This past weekend was Grand Prix DFW, and the entire experience was marred by an Ice Storm. Roads were covered in sheets of ice, three hour drives dragged into the tenth and eleventh hour, and Twitter told the story of pro after pro giving up and going home after their umpteenth cancelled flight. It resulted in an abnormally small GP, warping the field to be considerably soft, as many professionals were unable to attend. Ice Storm

The top eight had the word “Mono” in it a bit less than previous GPs, but we still saw devotion to black make an appearance, as well as a nearly-mono red devotion list. The winner was Marlon Gutierrez’s Orzhov control deck, which looked a lot like Esper just without blue and a ton more removal and discard. He was packing the full set of Blood Barons in the main deck, hoping to capitalize on his resistance to much of the popular removal and significant lifegain capabilities.

Blood Baron was $7 at one point before everyone collectively realized what the card said and he was $20 almost overnight. He’s now down towards the $18 range, and hasn’t see any real bump from GPDFW. I think it’s possible we’ll see him tick up a little bit in the near future, but I would be surprised if he climbed above $22 or $23. He should crater pretty hard by the time rotation rolls around, at which point you should be willing to snag plenty of copies, as casual demand will keep him up for years to come.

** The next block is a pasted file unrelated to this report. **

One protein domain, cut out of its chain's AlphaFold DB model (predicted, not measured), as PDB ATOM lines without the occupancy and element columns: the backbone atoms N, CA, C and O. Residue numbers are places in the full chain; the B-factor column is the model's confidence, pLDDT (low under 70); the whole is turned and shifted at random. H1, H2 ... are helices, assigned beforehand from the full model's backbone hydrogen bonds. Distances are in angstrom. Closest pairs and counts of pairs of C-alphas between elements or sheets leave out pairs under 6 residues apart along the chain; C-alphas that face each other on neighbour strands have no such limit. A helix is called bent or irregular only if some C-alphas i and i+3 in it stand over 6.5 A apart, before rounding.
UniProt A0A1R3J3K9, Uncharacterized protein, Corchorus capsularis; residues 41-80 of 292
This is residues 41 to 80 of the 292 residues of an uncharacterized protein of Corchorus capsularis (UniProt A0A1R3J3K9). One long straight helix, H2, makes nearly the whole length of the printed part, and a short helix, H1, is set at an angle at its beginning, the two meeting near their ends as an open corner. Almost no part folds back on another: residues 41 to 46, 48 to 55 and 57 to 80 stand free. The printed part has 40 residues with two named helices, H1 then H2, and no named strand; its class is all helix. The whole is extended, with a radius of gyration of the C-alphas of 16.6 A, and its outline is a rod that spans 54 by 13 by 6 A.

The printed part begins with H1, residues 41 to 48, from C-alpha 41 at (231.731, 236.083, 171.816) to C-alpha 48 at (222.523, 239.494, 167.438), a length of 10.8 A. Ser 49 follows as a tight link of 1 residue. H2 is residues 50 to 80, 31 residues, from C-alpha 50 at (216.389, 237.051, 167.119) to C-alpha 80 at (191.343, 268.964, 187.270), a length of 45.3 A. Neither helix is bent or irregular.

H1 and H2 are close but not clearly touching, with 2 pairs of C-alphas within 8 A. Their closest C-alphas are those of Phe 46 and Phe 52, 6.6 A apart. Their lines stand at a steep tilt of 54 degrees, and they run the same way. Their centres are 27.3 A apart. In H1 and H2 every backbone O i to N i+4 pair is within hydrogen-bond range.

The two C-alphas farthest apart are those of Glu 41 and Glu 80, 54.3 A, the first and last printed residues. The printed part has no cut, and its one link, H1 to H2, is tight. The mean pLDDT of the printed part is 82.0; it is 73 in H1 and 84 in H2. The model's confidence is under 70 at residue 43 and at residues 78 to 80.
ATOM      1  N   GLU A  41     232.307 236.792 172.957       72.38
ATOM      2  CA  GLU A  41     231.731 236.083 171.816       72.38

Desecration Demon and Pack Rat made their usual appearances in both the winning list as well as the black devotion list, and continue to hold strong at $10 and $3 respectively. Don’t be afraid to ask for real cards in trade with Pack Rat these days. He’s in everything, and if people want to use it, they should expect to trade away relevant cardboard.